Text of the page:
Concert Hall, Sydney Opera House
February 23, 2018
Ian Cleworth shot brief, staccato fragments from the Japanese kanade-okedo drum into the dimly lit concert hall, the hard attacks left in the air to decay into silence. The Artistic Director and co-founder of Taikoz – who spent 20 years as Principal Percussion with the Sydney Symphony Orchestra – opened this collaboration between his old band and his new, Taikoz and the SSO, with his own composition Waves for solo kanade-okedo. Full of driving beats and pulsing polyrhythms playing out on either side of the drum (one side is higher in pitch, the other lower), Cleworth’s performance was a high-intensity primer for a concert exploring the concept of Ma, a word without a direct English equivalent that can mean “the space between tangible entities” or “space that forms part of the whole”. There was certainly a magic to the decay and silence between the sounds he wrought with the kanade-okedo, the attacks ricocheting off the walls and ceiling behind the audience.
Kaoru Watanabe. Photo: supplied
Guest artist Kaoru Watanabe’s two works on the programs opened with gentler textures but soon harnessed the might of the larger ensemble, the Taikoz players arrayed above and behind the orchestra, Filipino maestro Gerard Salonga (who first appeared with the SSO last year, conducting a concert starring his sister Lea Salonga) on the podium. Dreams saw harp and strings accompany singing Taikoz musicians, with Australian Riley Lee’s soft-edged shakuhachi sound floating above. Bells and drums punctuated the softer pastoral tones before driving taiko drumming took over. Watanabe joined as soloist on the side-blown Japanese flute, the shinobue, its sound more piercing than that of the shakuhachi, his music sliding deftly over lighter drumming patterns before the work reached a climax combining vocal, percussive and orchestral forces. Shinobu, later in the program – a work evolved from improvisations Watanabe hummed while cradling his newborn daughter to keep his musical chops in shape across hours of care – opened with sustained shinobue shimmering above hauntingly dissonant winds, before the music settled into a steady groove, the soloist riffing above the orchestra and producing a gritty, jazz-infused flute-and-voice sound.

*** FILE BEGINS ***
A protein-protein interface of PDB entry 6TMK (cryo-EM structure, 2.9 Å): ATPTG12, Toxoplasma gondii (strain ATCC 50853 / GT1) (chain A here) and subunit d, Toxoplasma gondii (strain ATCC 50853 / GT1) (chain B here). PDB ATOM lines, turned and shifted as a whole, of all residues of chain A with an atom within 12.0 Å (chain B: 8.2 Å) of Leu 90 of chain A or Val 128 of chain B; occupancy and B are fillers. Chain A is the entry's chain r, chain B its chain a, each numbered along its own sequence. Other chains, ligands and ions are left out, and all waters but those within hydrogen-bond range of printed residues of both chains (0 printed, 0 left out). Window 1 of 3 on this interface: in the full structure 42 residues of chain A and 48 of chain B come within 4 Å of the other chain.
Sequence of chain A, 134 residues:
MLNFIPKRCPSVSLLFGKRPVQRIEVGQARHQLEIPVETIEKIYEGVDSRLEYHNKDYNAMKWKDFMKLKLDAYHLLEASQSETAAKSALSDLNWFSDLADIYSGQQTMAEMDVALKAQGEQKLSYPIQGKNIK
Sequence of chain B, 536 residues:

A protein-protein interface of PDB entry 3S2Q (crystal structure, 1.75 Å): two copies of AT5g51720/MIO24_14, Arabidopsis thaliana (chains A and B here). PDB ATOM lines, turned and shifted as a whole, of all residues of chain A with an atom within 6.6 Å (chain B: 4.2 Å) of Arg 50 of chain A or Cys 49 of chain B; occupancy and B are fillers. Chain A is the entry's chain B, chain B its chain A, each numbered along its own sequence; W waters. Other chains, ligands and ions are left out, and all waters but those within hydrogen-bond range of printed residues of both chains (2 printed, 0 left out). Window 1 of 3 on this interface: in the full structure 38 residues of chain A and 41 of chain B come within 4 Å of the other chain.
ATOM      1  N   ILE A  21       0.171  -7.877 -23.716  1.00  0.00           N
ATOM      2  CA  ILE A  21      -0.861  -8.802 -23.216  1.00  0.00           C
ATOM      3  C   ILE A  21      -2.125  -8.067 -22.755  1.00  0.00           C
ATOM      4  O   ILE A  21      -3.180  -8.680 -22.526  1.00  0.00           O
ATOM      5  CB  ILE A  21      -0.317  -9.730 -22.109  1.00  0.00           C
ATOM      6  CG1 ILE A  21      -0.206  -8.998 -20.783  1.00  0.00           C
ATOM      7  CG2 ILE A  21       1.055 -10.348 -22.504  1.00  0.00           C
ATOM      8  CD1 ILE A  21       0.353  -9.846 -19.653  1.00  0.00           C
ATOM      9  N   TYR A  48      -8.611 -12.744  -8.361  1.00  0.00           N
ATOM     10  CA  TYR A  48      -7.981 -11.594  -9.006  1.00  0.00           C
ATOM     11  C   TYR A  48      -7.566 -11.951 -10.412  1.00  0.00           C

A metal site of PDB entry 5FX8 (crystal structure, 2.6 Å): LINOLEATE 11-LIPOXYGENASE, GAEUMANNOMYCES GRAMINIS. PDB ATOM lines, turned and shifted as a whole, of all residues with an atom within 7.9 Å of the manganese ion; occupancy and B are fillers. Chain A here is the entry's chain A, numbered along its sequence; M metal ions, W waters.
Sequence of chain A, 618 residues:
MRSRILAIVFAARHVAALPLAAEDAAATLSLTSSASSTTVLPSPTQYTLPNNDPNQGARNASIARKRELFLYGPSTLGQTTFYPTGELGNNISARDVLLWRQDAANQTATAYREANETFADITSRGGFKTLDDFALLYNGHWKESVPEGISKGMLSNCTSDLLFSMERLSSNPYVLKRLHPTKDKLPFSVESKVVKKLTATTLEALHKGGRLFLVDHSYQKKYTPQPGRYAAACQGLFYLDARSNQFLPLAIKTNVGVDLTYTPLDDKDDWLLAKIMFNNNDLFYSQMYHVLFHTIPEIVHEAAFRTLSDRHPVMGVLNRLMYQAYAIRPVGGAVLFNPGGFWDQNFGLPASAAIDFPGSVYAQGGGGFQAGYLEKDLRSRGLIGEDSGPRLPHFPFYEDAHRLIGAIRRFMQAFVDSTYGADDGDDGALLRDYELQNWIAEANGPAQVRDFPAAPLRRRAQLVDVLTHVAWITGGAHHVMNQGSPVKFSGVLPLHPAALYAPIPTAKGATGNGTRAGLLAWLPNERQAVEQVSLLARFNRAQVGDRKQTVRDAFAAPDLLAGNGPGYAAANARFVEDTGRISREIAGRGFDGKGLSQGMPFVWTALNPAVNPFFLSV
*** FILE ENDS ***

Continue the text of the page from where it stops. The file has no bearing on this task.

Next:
Kaoru Watanabe. Photo: supplied
Excerpts from Benjamin Britten’s only full-length ballet, The Prince of the Pagodas, sandwiched Riley Lee and Ian Cleworth’s Cascading Waterfall at the centre of the program. Britten’s music – using the largest orchestral forces the composer employed – brought a sudden shift of colour to the concert in its use of pitched percussion (which would later be picked up in the jazzy marimba of Shinobu), inspired in part by the Balinese Gamelan, in The Arrival and Adventures of Belle Rose in the Kingdom of the Pagodas.
Riley Lee’s shakuhachi – like the shinobue, sensitively amplified – was full-toned, Lee’s fluttering ornaments and shimmering vibrato hazy before taiko drummers built momentum in the undercurrent, the SSO’s strings sliding. The darker, more penetrating tone of Alexandre Oguey’s cor anglais was a highlight of the pas de deux The Prince and Belle Rose from Britten’s ballet.
While the overall program felt fragmentary and slightly unbalanced in its wild extremes of dynamic, the premiere of Lachlan Skipworth’s Breath of Thunder, a work that lashed the orchestra with a series of rolling maelstroms, tied all the threads together. Skipworth’s music has long been infused with Japanese influences – he spent three years in Japan studying the shakuhachi – so this concert bringing together Taikoz, Lee and Watanabe made the composer’s SSO debut as fitting as it was dramatic. From light, rain-like sounds and atmospheric, muted horns to powerful orchestral tuttis, taiko drums crashing, Skipworth demonstrated a remarkable command of the huge forces at his disposal. There were moments of vivid orchestral painting – the sound of Lee’s breath seemed to splinter out across the orchestra, while a tranquil interlude had the ensemble glistening like droplets of water on leaves after rain – as well as climaxes of potent rhythmic force, disparate elements combining in a work of both exquisite delicacy and tremendous power.